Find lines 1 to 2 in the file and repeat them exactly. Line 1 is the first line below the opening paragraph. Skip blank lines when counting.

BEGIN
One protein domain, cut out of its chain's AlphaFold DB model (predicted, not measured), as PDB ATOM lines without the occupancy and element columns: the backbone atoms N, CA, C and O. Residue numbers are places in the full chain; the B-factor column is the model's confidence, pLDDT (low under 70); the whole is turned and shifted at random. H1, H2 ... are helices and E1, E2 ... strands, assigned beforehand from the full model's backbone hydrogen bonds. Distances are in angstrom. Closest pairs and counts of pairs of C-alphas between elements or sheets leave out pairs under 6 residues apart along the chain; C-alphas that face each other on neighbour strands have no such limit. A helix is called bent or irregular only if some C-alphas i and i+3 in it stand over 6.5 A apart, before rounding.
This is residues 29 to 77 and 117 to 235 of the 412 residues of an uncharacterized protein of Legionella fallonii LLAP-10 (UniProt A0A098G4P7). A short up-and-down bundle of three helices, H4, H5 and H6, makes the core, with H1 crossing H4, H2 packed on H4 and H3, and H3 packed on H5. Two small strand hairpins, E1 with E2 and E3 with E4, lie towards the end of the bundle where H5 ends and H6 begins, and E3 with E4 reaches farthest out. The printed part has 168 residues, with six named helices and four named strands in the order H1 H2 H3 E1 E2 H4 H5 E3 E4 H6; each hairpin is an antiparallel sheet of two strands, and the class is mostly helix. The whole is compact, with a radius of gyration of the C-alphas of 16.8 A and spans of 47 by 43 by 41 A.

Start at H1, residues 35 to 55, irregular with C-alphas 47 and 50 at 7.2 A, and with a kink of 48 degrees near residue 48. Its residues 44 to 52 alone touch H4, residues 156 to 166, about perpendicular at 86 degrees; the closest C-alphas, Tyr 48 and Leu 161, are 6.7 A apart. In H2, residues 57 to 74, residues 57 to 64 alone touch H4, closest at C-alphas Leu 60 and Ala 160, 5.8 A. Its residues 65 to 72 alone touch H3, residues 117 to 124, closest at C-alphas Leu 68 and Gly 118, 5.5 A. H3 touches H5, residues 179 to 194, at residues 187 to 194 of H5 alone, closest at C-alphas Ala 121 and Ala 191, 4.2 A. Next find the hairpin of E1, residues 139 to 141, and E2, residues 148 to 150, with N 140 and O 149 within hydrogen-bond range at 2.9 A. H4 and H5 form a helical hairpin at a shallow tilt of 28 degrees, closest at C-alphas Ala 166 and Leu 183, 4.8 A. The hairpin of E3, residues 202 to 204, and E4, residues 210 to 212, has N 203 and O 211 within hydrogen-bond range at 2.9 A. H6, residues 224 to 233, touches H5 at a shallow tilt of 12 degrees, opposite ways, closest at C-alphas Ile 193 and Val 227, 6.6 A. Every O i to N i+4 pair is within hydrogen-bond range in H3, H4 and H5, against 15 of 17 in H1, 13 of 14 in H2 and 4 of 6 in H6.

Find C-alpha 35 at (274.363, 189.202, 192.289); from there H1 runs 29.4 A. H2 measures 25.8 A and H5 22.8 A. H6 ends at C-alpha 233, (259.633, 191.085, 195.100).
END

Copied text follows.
This is residues 29 to 77 and 117 to 235 of the 412 residues of an uncharacterized protein of Legionella fallonii LLAP-10 (UniProt A0A098G4P7). A short up-and-down bundle of three helices, H4, H5 and H6, makes the core, with H1 crossing H4, H2 packed on H4 and H3, and H3 packed on H5. Two small strand hairpins, E1 with E2 and E3 with E4, lie towards the end of the bundle where H5 ends and H6 begins, and E3 with E4 reaches farthest out. The printed part has 168 residues, with six named helices and four named strands in the order H1 H2 H3 E1 E2 H4 H5 E3 E4 H6; each hairpin is an antiparallel sheet of two strands, and the class is mostly helix. The whole is compact, with a radius of gyration of the C-alphas of 16.8 A and spans of 47 by 43 by 41 A.

Start at H1, residues 35 to 55, irregular with C-alphas 47 and 50 at 7.2 A, and with a kink of 48 degrees near residue 48. Its residues 44 to 52 alone touch H4, residues 156 to 166, about perpendicular at 86 degrees; the closest C-alphas, Tyr 48 and Leu 161, are 6.7 A apart. In H2, residues 57 to 74, residues 57 to 64 alone touch H4, closest at C-alphas Leu 60 and Ala 160, 5.8 A. Its residues 65 to 72 alone touch H3, residues 117 to 124, closest at C-alphas Leu 68 and Gly 118, 5.5 A. H3 touches H5, residues 179 to 194, at residues 187 to 194 of H5 alone, closest at C-alphas Ala 121 and Ala 191, 4.2 A. Next find the hairpin of E1, residues 139 to 141, and E2, residues 148 to 150, with N 140 and O 149 within hydrogen-bond range at 2.9 A. H4 and H5 form a helical hairpin at a shallow tilt of 28 degrees, closest at C-alphas Ala 166 and Leu 183, 4.8 A. The hairpin of E3, residues 202 to 204, and E4, residues 210 to 212, has N 203 and O 211 within hydrogen-bond range at 2.9 A. H6, residues 224 to 233, touches H5 at a shallow tilt of 12 degrees, opposite ways, closest at C-alphas Ile 193 and Val 227, 6.6 A. Every O i to N i+4 pair is within hydrogen-bond range in H3, H4 and H5, against 15 of 17 in H1, 13 of 14 in H2 and 4 of 6 in H6.